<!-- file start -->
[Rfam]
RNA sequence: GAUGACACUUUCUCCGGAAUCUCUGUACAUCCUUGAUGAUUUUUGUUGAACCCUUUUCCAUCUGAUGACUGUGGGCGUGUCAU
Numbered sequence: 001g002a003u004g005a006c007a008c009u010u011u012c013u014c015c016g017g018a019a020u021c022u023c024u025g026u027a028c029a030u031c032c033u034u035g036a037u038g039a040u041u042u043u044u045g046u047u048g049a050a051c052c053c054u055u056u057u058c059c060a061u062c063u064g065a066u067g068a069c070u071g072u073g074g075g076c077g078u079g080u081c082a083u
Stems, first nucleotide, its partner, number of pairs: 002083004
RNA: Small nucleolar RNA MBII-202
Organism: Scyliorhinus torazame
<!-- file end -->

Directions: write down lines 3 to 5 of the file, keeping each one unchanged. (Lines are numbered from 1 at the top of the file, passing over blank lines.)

Numbered sequence: 001g002a003u004g005a006c007a008c009u010u011u012c013u014c015c016g017g018a019a020u021c022u023c024u025g026u027a028c029a030u031c032c033u034u035g036a037u038g039a040u041u042u043u044u045g046u047u048g049a050a051c052c053c054u055u056u057u058c059c060a061u062c063u064g065a066u067g068a069c070u071g072u073g074g075g076c077g078u079g080u081c082a083u
Stems, first nucleotide, its partner, number of pairs: 002083004
RNA: Small nucleolar RNA MBII-202